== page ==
Out for a walk with chum and his hounds, spotted this large heron on a pile of rocks in the River Almond at Cramond:
This was next to the old Fair a Far Mill by the weir on the Almond (or as I thought it looked like that day, the ruins of the Palace of Autumn Leaves):
The mill dates from the 1700s and was still operating into the late 1800s, and in later life became a metal working shop as well. Sadly many of the buildings along the river were destroyed in a huge flood during the 1930s, today it is a scenic ruin on the path by the Almond, a popular spot for walkers, on the outskirts of Edinburgh.
Out walking in Edinburgh with my friend and his dog, at Cramond where the River Almond empties into the mighty Firth of Forth, past the wee harbour in Cramond, spotted this Heron sitting motionless on the far banking in the shadow of hanging foliage, almost didn’t notice it at first as it was in shadow and not moving, good job I had the new camera with the much more powerful zoom to snap it.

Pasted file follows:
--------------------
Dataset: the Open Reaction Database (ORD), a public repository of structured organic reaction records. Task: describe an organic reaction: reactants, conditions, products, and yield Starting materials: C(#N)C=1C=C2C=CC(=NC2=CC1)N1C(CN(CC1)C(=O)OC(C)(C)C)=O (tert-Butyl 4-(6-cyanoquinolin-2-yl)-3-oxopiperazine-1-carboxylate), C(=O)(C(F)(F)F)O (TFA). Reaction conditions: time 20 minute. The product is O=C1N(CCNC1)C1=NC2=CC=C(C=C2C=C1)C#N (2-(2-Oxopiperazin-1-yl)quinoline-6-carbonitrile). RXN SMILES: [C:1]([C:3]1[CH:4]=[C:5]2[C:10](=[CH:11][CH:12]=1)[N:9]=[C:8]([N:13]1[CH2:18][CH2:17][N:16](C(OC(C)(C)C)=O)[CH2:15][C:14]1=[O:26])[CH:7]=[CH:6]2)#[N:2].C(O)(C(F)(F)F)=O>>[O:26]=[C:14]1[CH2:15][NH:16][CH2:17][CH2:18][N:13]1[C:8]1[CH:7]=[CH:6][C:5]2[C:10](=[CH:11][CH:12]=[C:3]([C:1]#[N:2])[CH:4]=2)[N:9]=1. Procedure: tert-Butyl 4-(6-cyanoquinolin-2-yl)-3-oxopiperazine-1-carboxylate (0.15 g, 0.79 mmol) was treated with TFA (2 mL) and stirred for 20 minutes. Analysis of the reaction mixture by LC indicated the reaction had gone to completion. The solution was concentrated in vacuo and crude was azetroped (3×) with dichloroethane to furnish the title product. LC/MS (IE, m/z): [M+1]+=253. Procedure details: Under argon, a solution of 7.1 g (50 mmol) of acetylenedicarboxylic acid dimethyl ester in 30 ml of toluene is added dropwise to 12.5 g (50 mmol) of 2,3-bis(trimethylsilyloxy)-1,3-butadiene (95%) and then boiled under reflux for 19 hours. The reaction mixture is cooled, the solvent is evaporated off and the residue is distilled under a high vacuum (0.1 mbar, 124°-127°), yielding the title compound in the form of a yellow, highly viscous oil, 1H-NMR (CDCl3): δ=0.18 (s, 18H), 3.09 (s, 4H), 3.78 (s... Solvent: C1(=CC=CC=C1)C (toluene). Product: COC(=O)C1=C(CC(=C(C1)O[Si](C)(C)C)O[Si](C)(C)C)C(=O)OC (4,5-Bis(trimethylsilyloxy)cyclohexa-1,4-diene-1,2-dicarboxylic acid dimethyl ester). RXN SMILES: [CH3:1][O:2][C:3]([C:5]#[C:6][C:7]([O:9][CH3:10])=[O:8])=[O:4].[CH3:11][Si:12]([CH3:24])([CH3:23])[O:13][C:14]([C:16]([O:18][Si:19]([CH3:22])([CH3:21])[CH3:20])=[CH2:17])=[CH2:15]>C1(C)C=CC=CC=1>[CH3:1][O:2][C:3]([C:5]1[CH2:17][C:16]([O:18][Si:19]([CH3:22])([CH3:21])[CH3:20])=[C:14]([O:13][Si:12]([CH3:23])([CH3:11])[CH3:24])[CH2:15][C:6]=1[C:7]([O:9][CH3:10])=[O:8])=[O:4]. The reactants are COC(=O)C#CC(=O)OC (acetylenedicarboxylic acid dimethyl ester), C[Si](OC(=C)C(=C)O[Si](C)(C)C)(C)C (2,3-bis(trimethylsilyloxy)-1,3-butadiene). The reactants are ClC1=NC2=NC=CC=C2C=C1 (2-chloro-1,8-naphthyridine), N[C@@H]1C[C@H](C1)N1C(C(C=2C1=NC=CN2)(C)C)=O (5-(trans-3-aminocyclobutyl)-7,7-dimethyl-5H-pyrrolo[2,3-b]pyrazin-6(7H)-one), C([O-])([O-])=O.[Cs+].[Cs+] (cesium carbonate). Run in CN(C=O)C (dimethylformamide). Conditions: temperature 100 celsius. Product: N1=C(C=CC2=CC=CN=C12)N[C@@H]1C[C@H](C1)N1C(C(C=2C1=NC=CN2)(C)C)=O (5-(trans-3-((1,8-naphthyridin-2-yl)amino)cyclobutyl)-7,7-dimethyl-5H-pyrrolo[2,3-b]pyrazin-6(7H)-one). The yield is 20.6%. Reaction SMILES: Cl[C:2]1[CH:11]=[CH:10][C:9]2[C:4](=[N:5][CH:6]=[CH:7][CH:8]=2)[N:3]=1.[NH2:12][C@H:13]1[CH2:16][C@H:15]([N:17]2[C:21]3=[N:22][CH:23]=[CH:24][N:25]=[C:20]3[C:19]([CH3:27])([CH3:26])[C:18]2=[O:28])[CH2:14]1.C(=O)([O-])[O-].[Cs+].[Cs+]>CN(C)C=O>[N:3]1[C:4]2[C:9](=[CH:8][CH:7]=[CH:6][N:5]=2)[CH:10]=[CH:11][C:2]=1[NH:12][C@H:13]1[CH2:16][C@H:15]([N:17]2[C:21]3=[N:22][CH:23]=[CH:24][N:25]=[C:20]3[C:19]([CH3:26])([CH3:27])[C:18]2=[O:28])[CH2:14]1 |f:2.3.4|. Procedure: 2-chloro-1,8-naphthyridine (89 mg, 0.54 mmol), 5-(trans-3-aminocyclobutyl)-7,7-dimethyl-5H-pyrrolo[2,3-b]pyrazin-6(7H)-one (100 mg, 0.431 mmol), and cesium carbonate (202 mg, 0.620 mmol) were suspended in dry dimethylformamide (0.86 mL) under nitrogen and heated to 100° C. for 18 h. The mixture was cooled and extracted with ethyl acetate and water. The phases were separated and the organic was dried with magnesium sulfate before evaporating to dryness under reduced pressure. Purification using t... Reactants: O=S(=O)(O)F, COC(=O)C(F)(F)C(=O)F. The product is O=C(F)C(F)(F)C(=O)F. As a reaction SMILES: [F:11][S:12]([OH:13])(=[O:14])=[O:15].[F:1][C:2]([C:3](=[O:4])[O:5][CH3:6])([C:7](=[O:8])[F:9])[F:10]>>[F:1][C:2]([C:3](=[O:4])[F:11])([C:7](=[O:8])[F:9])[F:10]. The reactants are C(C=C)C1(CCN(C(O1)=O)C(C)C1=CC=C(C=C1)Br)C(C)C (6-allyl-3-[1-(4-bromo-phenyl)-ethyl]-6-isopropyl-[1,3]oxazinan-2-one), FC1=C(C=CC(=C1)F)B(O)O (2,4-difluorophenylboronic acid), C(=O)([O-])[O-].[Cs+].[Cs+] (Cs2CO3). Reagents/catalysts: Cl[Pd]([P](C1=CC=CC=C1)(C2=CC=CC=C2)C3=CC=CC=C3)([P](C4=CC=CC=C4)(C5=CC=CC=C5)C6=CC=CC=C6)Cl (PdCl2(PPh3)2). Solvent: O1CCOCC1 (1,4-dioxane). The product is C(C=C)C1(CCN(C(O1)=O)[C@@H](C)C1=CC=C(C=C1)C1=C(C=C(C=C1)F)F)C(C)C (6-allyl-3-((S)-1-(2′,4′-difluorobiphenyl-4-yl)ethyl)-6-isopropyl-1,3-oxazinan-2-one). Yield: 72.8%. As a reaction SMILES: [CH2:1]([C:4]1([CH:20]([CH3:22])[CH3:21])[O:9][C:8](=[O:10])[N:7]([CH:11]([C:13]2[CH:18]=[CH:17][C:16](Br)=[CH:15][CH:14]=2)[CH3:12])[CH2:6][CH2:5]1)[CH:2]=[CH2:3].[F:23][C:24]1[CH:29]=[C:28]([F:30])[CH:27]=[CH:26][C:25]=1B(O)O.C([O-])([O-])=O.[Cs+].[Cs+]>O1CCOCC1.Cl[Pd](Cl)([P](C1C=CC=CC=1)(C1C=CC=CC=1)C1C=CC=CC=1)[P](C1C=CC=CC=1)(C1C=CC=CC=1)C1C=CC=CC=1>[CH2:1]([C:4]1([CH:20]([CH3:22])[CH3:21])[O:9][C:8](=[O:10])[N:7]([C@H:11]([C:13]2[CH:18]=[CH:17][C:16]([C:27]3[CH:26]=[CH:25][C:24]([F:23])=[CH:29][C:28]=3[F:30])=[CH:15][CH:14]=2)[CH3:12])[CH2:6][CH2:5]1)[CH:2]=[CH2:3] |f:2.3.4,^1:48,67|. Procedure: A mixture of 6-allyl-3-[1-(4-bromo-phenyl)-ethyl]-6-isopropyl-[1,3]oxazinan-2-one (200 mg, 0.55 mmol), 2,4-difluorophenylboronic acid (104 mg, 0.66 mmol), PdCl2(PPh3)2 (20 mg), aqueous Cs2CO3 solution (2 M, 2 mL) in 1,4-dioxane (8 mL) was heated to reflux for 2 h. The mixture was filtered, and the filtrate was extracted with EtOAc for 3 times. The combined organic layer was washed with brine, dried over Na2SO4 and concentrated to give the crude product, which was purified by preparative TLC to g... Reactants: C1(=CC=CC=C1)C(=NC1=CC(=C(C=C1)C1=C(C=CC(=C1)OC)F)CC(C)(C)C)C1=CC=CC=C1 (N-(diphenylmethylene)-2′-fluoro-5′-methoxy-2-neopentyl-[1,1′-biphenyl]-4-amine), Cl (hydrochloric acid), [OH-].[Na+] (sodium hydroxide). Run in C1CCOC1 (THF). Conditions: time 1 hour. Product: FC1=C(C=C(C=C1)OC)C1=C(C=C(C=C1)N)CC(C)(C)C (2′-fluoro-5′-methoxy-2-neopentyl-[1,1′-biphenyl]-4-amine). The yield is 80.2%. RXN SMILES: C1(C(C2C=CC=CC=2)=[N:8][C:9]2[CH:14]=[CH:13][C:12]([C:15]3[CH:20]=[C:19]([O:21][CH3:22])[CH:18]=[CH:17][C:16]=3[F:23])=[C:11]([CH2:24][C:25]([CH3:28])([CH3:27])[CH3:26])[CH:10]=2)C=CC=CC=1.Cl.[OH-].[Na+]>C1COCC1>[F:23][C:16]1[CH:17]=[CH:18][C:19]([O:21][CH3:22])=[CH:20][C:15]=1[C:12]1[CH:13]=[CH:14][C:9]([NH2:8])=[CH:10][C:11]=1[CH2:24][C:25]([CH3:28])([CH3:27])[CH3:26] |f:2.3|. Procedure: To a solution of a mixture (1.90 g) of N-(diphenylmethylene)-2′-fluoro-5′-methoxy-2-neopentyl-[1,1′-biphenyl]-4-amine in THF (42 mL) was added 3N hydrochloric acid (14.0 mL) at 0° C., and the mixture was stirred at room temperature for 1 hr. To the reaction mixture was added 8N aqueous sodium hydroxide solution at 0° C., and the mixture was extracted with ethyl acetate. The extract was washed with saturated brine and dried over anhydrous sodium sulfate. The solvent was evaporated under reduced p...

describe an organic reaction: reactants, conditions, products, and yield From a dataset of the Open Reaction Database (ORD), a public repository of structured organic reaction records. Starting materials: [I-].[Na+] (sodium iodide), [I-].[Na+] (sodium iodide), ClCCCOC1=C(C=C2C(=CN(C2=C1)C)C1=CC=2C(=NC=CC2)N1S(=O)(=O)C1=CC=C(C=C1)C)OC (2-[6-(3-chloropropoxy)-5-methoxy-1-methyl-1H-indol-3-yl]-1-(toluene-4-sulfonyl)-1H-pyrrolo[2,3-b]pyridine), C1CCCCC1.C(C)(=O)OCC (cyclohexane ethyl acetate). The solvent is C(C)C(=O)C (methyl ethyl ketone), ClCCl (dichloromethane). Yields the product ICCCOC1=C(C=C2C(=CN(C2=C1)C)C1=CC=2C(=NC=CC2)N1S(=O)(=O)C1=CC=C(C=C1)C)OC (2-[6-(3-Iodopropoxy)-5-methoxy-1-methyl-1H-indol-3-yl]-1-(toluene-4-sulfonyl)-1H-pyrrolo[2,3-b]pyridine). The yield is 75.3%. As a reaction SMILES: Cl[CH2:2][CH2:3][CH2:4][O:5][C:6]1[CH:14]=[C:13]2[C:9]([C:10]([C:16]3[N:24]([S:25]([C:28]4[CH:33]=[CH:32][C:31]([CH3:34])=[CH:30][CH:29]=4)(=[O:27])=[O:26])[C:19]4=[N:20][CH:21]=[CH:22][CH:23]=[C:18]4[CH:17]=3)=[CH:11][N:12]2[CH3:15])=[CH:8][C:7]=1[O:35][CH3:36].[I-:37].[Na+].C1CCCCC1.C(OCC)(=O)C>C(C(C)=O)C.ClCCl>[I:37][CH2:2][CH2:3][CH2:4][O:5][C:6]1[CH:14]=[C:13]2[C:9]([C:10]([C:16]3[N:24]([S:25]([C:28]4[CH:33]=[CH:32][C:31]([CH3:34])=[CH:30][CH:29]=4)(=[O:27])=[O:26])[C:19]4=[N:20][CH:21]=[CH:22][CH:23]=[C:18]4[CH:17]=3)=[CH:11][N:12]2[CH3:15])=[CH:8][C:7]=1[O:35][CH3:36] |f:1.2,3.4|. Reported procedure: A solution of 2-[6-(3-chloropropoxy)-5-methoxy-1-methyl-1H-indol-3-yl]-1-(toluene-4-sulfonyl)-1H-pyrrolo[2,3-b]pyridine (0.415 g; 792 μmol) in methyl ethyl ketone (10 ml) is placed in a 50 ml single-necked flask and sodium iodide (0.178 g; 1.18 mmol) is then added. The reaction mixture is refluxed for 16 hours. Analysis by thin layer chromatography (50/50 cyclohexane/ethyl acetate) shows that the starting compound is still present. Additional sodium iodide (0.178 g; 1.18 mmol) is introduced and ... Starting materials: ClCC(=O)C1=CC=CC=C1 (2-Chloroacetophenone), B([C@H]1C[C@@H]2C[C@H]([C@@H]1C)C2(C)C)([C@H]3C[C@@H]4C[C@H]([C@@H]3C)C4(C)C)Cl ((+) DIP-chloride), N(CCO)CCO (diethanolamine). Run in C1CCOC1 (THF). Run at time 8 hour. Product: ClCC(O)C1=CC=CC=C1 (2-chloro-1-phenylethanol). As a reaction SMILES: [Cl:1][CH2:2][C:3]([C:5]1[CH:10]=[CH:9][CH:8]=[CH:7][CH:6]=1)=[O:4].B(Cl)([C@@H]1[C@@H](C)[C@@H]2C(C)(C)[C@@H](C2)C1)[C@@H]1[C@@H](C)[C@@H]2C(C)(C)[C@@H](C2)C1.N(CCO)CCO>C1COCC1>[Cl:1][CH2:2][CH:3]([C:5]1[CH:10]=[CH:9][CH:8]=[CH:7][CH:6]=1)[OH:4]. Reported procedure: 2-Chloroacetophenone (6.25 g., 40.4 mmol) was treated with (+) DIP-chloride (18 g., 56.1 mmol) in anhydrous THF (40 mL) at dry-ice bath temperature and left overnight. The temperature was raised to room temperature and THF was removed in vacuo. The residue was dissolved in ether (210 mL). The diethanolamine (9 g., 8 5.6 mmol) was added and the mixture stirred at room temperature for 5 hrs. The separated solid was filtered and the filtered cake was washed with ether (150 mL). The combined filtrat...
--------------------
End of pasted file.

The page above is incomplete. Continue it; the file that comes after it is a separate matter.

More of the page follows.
Walking along the Water of Leith, once a river full of industry, now a beautiful country walk in the middle of the city (and with some incredibly expensive properties dotted along it) we stopped to watch a heron wading for fish, its long legs moving in that slow, deliberate manner of wading birds. Right in the middle of Edinburgh. This is one of the reasons I love living here. The water of Leith passes fairly close to me and you can walk along its shady trees and use it as a quiet, off-road route to the Scottish Gallery of Modern Art and the Dean Gallery. Apparently some otters have moved back into it a bit further upstream from me, near the Water of Leith Visitor Centre (by the Union Canal aquaduct and rail viaduct), but I haven’t been lucky enough to see them yet.